• Achieve required performance by operator, control, and maintenance personnel
      • Minimize skill and personnel requirements and training time
      • Achieve required reliability of personnel-equipment/software combinations
      • Foster design standardization within and among systems
    • Should improving the user’s quality of life and the community also be objectives?
    • Usability requires project management and careful attention to requirements analysis and testing for clearly defined objectives
  • 18. Goals for requirements analysis
    • Ascertain the user’s needs
      • Determine what tasks and subtasks must be carried out
      • Include tasks which are only performed occasionally. Common tasks are easy to identify.
      • Functionality must match need or else users will reject or underutilize the product
  • 19. Goals for requirements analysis
    • Ensure reliability
      • Actions must function as specified
      • Database data displayed must reflect the actual database
      • Appease the user's sense of mistrust
      • The system should be available as often as possible
      • The system must not introduce errors
      • Ensure the user's privacy and data security by protecting against unwarranted access, destruction of data, and malicious tampering
  • 20. Goals for requirements analysis
    • Promote standardization, integration, consistency, and portability
      • Standardization : use pre-existing industry standards where they exist to aid learning and avoid errors (e.g. the W3C and ISO standards)
      • Integration : the product should be able to run across different software tools and packages (e.g. Unix)
      • Consistency :
        • compatibility across different product versions
        • compatibility with related paper and other non-computer based systems
        • use common action sequences, terms, units, colors, etc. within the program
      • Portability : allow for the user to convert data across multiple software and hardware environments
  • 21. Goals for requirements analysis
    • Complete projects on time and within budget Late or over budget products can create serious pressure within a company and potentially mean dissatisfied customers and loss of business to competitors
  • 22. Usability measures
    • Define the target user community and class of tasks associated with the interface
    • Communities evolve and change (e.g. the interface to information services for the U.S. Library of Congress)
    • 5 human factors central to community evaluation:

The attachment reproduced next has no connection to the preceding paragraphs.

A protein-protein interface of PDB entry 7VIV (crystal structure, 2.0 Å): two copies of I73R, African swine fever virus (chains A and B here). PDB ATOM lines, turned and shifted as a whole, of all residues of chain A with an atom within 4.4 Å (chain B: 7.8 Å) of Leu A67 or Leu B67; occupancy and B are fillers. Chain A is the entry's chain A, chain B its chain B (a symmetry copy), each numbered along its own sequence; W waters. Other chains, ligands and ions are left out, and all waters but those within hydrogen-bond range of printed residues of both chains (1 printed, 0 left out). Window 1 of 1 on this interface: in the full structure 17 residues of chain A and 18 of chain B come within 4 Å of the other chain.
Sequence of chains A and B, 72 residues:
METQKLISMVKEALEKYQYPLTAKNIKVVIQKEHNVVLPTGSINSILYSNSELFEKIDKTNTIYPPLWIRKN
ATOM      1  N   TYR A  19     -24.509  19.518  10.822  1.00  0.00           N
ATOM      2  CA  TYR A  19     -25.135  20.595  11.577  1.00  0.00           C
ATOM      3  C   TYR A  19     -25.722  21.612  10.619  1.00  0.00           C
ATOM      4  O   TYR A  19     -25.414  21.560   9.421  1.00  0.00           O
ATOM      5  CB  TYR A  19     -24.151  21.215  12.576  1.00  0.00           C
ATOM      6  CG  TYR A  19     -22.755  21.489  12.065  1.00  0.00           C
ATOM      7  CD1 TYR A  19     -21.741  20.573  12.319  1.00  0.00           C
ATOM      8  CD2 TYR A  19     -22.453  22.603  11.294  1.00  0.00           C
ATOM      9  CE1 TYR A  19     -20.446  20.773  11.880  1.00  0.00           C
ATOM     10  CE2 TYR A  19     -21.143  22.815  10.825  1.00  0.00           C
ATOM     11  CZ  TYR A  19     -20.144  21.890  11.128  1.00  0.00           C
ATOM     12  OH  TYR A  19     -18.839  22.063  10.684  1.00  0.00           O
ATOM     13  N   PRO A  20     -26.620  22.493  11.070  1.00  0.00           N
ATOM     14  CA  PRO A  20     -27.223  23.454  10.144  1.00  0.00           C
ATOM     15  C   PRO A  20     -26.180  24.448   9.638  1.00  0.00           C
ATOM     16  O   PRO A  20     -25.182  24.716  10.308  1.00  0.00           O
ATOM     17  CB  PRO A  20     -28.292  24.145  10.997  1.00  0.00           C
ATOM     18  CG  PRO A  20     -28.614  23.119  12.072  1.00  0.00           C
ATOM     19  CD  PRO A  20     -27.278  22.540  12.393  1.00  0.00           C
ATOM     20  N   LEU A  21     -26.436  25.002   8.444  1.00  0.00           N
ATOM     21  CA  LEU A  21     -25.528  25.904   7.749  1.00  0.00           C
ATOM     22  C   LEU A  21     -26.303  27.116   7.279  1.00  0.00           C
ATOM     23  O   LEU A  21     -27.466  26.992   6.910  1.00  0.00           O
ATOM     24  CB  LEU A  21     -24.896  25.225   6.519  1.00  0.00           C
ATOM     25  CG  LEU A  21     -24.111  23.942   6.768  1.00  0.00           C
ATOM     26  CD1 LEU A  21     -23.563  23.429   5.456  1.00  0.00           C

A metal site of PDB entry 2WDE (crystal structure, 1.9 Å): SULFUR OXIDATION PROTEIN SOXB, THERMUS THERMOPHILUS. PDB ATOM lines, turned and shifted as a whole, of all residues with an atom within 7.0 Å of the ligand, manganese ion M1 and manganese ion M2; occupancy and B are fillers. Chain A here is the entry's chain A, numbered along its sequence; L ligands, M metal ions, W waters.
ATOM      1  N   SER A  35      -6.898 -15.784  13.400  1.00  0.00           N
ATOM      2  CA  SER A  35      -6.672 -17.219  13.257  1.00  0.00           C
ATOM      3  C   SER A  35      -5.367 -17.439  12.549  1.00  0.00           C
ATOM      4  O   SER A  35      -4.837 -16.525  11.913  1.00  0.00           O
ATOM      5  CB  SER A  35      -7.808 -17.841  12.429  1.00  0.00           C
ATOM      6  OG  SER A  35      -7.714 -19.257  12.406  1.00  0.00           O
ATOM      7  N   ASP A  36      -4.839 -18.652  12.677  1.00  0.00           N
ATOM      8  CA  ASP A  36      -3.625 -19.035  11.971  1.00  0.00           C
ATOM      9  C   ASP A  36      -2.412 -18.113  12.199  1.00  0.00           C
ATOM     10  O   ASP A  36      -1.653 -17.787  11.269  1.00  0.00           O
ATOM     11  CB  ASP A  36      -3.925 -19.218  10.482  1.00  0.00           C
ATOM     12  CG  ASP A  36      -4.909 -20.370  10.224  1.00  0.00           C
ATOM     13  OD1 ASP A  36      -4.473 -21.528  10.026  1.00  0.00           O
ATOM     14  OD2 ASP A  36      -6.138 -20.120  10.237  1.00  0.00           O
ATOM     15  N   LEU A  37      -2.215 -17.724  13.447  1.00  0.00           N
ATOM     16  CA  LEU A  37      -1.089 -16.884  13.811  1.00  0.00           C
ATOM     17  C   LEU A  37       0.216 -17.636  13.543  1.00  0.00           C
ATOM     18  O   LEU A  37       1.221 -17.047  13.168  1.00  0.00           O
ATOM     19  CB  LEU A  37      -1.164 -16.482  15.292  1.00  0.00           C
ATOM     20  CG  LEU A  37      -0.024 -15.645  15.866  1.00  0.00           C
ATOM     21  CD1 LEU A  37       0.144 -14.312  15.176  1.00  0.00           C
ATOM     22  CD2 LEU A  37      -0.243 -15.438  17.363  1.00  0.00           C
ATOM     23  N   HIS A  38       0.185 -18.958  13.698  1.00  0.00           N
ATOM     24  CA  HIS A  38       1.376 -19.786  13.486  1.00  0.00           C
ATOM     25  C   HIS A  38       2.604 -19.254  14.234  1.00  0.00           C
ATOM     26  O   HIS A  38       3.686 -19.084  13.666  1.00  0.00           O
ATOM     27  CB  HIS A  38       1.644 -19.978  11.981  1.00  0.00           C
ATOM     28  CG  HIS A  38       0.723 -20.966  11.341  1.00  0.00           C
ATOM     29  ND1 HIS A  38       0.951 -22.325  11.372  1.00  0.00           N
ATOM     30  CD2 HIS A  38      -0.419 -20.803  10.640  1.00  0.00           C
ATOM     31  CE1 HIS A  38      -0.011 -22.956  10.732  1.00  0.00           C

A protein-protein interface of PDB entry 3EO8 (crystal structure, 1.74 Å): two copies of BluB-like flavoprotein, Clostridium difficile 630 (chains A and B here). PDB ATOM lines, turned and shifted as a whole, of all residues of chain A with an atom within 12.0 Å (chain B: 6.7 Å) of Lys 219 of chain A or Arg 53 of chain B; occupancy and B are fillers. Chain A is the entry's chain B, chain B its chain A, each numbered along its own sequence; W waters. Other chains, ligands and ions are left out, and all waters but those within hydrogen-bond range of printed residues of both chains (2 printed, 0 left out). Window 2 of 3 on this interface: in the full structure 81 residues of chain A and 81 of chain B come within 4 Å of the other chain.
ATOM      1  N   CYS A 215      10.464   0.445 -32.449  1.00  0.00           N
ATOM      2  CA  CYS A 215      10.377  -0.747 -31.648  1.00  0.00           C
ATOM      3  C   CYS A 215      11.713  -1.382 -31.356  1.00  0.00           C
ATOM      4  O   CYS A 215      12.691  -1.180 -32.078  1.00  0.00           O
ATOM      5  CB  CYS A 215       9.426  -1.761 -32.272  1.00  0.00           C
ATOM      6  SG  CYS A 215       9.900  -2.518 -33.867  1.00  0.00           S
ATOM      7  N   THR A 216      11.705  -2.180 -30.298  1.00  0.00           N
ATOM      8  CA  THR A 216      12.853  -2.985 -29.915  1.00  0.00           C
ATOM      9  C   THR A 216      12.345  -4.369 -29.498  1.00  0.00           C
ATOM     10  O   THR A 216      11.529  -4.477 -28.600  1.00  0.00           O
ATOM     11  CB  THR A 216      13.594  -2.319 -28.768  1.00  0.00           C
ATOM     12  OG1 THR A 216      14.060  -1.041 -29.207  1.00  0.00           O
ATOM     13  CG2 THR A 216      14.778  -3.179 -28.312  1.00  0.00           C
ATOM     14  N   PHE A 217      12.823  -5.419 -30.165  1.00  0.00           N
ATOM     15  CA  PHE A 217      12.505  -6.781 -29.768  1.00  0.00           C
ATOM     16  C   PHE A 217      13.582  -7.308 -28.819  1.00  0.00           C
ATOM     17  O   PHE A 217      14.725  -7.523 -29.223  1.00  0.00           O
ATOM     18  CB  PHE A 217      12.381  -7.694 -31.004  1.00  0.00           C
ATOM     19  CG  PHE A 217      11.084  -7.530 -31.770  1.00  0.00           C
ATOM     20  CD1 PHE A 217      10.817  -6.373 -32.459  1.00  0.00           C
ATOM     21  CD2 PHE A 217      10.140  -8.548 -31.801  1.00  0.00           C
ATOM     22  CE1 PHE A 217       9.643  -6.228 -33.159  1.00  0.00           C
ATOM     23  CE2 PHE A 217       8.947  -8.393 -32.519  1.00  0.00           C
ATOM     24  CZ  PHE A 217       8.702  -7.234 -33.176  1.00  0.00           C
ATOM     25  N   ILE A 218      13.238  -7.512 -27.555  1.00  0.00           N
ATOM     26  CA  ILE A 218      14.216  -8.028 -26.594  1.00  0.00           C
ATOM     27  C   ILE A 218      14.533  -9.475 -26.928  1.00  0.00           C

• Time to learn How long does it take for typical members of the community to learn relevant task?
      • Speed of performance How long does it take to perform relevant benchmarks?
      • Rate of errors by users How many and what kinds of errors are made during benchmark tasks?
      • Retention over time Frequency of use and ease of learning help make for better user retention
      • Subjective satisfaction Allow for user feedback via interviews, free-form comments and satisfaction scales
  • 23. Usability measures (cont.)
    • Trade-offs in design options frequently occur. Changes to the interface in a new version may create consistency problems with the previous version, but the changes may improve the interface in other ways or introduce new needed functionality.
    • Design alternatives can be evaluated by designers and users via mockups or high-fidelity prototypes. The basic tradeoff is getting feedback early and perhaps less expensively in the development process versus having a more authentic interface evaluated.
  • 24. Usability motivations
    • Many interfaces are poorly designed and this is true across domains:
    • Life-critical systems
      • Air traffic control, nuclear reactors, power utilities, medical, police & fire dispatch systems
      • High costs, reliability and effectiveness are expected
      • Length training periods are acceptable despite the financial cost to provide error-free performance and avoid the low frequency but high cost errors
      • Subject satisfaction is less an issue due to well motivated users
  • 25. Usability motivations (cont.)
    • Industrial and commercial uses
      • Banking, insurance, order entry, inventory management, reservation, billing, and point-of-sales systems
      • Ease of learning is important to reduce training costs
      • Speed and error rates are relative to cost
      • Speed of performance is important because of the number of transactions
      • Subjective satisfaction is fairly important to limit operator burnout
  • 26. Usability motivations (cont.)
    • Office, home, and entertainment applications
      • Word processing, electronic mail, computer conferencing, and video game systems, educational packages, search engines, mobile device, etc.
      • Ease of learning, low error rates, and subjective satisfaction are paramount due to use is often discretionary and competition fierce